I guided them through making the calculations for Simple Interest, where you have $5000 in the bank and get paid 4% interest every year. Every year, someone would earn 4% of $5000 and still have $5000 in the bank.  The money was paid out directly and not put back into the principal.  The students decided that after the sixth full year (seven interest payments), the person would have earned $1400 in interest and still have $5000 in the bank, for a total of $6400.

I started them on the calculations for Compound Interest.  Students calculated 4% of the balance, added the interest to the beginning balance, and then this became the balance for the next year.  Next year, the bank account had more money and would earn 4% on that larger amount, and then that interest got added in, and so on.  I let the students finish with help from their friends.  A few students got stuck and stayed stuck, however most were quite persistent and sought help from friends to get the math done.  Some were really savvy about sharing their documents to troubleshoot together.  I felt good, as this was a great use of technology in the classroom and I think we are getting good bang-for-the-buck from the netbooks.

Some students were able to start on the second interest scenario, but many did not get there.  We discussed the differences between simple and compound interest, and we noted that compound interest earned more money over the years.  This was very easy to tell from the spreadsheet. Doing the calculation for each year was powerful.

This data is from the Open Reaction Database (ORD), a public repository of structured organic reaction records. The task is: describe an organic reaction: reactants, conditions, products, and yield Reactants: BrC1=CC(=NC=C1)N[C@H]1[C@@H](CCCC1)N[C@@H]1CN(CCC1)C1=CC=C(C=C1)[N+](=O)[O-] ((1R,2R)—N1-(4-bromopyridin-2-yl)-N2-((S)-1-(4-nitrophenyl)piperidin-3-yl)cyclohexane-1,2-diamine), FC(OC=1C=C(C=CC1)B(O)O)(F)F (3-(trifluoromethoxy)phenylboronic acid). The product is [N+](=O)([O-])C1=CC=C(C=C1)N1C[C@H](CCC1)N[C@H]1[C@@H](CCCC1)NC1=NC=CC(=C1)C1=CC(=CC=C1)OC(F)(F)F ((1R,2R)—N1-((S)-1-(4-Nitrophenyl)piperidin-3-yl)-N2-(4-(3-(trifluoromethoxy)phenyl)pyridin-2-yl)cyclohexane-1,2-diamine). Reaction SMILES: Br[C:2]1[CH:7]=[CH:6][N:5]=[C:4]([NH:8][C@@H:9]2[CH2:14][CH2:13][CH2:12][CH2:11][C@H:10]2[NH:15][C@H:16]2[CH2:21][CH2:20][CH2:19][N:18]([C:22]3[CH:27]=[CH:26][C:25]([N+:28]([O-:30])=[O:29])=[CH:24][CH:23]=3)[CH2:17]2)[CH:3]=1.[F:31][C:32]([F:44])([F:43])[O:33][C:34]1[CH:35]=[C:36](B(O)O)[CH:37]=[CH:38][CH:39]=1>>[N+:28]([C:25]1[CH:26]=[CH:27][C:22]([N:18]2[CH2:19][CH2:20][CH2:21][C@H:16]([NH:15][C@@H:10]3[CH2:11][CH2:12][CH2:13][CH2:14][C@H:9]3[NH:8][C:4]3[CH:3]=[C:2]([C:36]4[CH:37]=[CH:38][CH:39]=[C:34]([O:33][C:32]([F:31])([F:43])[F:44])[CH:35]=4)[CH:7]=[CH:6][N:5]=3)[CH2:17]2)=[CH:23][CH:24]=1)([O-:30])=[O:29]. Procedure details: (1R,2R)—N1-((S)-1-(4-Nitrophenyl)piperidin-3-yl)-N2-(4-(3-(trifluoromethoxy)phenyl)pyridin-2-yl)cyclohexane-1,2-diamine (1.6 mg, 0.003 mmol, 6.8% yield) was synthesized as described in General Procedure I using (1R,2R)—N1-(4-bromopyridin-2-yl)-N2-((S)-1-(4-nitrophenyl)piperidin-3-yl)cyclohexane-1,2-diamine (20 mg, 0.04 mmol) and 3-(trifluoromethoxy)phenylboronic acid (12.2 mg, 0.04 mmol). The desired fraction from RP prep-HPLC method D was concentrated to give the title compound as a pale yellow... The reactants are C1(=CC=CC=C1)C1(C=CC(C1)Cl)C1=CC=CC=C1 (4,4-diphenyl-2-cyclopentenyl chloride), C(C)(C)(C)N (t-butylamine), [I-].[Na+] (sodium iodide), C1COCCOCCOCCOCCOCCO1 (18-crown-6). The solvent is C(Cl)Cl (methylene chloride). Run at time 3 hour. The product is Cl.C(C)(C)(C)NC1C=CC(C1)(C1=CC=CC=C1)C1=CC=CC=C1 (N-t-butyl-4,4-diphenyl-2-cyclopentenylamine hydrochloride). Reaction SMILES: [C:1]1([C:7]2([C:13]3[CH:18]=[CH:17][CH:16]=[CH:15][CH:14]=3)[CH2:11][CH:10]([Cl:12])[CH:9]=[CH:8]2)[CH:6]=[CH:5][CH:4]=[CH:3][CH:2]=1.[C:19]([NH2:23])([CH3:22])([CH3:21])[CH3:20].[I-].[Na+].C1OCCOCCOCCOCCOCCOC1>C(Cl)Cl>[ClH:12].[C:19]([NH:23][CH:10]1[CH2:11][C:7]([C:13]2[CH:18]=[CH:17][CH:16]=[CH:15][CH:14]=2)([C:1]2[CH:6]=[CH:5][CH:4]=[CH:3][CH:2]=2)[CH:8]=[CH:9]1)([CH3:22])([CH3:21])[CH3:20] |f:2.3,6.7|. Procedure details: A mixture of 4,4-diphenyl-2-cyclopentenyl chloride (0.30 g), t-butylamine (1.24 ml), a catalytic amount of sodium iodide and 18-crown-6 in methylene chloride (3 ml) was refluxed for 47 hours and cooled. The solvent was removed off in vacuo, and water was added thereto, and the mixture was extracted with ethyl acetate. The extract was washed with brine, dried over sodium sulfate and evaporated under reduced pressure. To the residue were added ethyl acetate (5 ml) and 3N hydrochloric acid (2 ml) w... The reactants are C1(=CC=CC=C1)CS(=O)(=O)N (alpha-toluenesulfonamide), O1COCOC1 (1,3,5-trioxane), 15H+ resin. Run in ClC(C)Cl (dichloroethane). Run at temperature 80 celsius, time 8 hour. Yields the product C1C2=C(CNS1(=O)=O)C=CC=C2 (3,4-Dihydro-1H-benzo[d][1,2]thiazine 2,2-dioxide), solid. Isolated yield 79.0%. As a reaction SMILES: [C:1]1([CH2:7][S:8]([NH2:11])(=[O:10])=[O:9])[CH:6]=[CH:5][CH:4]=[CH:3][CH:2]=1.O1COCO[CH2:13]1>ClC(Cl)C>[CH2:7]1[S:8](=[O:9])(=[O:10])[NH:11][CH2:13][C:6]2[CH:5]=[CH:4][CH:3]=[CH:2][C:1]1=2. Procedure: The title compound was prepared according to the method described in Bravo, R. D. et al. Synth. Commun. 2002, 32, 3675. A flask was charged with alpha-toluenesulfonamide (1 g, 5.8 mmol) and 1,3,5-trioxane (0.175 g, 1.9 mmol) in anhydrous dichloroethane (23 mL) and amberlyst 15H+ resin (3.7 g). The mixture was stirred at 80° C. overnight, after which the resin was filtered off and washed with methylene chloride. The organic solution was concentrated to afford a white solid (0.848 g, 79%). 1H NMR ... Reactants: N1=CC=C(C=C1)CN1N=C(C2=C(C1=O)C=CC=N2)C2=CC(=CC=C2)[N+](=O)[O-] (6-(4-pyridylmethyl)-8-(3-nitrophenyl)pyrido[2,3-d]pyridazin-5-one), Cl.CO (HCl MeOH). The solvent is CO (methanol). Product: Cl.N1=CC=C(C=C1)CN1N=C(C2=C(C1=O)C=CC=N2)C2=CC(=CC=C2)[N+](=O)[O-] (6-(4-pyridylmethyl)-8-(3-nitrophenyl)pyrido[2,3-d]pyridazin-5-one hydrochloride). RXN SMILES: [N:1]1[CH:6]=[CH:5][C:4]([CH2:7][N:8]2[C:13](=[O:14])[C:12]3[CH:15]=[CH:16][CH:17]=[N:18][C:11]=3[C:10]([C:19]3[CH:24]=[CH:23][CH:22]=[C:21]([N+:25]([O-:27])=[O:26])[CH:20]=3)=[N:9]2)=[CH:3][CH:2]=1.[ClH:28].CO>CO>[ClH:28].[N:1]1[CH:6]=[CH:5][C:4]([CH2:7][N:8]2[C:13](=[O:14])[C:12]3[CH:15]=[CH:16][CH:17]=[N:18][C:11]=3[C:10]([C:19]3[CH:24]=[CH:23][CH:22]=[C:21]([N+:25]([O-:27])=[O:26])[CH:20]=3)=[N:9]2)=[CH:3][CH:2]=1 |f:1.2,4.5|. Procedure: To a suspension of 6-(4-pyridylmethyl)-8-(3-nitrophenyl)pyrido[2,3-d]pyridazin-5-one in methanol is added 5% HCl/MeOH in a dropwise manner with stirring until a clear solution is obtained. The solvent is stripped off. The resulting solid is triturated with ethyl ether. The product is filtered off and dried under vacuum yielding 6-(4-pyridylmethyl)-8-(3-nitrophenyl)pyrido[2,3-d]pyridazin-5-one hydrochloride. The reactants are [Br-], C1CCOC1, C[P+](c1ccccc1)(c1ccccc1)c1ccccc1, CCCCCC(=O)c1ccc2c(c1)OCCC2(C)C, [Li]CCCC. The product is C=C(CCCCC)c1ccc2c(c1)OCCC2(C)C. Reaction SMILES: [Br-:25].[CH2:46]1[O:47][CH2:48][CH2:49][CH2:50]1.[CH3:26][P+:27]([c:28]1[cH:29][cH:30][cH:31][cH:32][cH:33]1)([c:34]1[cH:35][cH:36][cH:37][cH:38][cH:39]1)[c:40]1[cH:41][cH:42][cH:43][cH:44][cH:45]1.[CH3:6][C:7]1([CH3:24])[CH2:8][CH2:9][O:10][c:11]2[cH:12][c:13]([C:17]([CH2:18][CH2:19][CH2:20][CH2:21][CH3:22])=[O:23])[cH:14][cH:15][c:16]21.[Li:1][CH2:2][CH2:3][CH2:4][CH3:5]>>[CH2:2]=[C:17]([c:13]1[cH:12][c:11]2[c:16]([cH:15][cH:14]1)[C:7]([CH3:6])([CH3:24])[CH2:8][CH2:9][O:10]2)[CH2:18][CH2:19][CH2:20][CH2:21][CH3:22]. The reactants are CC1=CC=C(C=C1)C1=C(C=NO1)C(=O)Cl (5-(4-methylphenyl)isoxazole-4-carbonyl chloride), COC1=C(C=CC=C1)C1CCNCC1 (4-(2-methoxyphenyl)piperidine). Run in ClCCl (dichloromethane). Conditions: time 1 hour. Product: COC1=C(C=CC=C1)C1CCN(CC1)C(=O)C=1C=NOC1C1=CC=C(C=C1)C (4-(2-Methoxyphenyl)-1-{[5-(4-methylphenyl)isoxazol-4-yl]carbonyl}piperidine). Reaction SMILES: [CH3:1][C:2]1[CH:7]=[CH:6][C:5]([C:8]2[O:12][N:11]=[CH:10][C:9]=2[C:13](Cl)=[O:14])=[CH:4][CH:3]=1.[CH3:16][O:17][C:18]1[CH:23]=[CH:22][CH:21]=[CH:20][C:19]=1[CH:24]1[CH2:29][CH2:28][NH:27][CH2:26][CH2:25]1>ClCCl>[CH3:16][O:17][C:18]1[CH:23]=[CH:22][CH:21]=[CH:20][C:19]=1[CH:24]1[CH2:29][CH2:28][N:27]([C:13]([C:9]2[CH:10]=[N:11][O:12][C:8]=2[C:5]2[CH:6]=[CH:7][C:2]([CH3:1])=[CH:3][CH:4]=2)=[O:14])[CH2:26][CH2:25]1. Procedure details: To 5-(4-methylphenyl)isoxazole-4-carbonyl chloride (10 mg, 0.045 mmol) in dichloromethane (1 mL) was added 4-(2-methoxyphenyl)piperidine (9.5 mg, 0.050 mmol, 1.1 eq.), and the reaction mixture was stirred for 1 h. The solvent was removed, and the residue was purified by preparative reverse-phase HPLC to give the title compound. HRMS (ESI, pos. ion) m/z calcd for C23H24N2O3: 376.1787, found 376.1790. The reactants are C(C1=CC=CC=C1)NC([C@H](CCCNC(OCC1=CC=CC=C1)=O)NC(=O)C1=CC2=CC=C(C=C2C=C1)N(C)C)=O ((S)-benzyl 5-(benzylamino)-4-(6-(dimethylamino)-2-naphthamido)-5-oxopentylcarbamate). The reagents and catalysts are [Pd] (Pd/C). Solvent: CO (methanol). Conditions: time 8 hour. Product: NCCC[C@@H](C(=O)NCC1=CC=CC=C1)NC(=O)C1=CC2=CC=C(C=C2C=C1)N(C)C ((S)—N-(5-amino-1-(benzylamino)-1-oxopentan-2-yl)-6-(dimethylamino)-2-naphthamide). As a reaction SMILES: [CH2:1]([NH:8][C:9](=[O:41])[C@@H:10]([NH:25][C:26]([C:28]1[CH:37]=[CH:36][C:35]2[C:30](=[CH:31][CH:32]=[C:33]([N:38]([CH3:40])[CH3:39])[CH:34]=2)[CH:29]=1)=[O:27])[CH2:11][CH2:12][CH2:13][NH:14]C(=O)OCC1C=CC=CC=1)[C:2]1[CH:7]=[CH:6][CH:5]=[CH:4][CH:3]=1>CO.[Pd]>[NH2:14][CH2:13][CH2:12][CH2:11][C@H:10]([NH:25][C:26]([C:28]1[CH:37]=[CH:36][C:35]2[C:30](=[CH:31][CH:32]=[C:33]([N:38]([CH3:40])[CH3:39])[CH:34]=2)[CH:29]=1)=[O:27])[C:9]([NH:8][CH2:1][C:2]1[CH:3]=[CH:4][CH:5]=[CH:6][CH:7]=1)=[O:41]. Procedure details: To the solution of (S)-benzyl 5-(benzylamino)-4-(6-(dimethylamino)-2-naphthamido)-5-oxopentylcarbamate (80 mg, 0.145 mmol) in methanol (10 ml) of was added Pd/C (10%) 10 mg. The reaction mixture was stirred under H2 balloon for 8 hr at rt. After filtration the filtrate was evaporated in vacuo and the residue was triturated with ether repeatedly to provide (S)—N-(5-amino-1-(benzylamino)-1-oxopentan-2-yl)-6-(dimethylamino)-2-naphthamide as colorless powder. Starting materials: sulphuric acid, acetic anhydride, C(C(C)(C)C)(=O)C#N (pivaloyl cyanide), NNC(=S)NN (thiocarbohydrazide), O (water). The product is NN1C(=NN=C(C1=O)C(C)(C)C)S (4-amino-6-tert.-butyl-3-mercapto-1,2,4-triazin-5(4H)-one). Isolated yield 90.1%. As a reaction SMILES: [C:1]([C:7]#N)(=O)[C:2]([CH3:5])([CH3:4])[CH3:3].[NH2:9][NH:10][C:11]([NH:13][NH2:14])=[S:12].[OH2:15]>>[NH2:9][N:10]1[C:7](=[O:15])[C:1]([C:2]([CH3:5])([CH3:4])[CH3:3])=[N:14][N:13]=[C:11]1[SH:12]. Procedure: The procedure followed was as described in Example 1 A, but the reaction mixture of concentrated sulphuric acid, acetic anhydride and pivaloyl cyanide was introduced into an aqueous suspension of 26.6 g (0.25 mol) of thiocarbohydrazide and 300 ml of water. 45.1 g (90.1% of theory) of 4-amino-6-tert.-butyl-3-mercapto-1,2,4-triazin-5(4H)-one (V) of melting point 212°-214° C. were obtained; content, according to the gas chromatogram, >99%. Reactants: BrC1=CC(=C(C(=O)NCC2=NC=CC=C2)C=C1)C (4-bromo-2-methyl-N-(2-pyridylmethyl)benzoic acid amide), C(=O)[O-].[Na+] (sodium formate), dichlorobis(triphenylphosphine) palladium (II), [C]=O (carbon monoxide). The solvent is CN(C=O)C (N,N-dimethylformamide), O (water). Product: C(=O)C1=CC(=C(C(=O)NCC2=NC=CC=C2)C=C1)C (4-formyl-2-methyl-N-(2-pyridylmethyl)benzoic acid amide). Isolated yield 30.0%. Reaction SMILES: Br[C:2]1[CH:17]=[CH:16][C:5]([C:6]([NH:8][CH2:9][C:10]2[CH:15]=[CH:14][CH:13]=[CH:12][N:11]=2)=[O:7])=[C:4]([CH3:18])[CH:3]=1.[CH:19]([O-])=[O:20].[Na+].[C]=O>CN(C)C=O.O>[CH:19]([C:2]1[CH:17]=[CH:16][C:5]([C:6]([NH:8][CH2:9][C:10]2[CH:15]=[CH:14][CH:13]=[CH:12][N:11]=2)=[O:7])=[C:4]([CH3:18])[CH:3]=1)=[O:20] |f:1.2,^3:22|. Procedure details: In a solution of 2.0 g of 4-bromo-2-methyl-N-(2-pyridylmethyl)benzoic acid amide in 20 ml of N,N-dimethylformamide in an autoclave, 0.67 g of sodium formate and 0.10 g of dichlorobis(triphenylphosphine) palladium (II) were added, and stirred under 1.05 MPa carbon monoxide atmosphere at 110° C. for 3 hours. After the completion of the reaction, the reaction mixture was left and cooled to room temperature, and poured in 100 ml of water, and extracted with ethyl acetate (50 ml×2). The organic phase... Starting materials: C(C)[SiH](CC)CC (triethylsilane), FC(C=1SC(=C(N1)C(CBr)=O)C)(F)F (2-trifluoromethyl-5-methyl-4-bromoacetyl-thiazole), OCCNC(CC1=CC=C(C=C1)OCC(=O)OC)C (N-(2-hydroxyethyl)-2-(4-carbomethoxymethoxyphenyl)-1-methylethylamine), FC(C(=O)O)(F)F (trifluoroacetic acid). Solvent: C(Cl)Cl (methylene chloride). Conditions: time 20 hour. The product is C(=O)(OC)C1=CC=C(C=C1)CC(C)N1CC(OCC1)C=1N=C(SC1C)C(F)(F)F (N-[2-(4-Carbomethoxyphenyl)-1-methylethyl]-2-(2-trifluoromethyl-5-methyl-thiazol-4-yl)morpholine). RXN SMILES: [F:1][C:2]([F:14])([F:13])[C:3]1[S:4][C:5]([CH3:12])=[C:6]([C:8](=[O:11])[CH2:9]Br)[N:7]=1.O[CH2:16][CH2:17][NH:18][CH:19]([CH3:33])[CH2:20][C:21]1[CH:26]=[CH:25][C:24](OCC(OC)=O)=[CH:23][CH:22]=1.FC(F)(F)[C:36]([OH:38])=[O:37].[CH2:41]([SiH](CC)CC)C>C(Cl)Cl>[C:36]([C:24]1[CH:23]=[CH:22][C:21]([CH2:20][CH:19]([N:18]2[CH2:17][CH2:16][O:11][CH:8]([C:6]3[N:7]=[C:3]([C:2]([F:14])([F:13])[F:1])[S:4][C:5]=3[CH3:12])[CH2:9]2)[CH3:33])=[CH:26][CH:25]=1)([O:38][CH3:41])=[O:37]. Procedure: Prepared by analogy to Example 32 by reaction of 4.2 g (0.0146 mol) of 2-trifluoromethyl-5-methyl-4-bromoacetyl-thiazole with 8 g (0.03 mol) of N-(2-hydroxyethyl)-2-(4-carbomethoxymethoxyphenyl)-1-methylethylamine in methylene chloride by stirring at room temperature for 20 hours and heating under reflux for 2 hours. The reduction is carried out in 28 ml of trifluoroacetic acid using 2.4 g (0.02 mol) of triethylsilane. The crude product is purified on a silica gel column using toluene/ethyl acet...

I regret that I did have some students that stayed stuck on the task.  I will be targeting them over the next few lessons.

I enjoyed the task and I think the kids learned a lot from it.  I am attaching the blank spreadsheet, the key spreadsheet, and just for fun, my ticket-out-the-door responses (without names).  What do you think?  Did they get the idea behind the lesson?  Clearly I have some more spiraling to do on this topic, but for the first time they’ve calculated an interest scenario, I was pleased with the progress.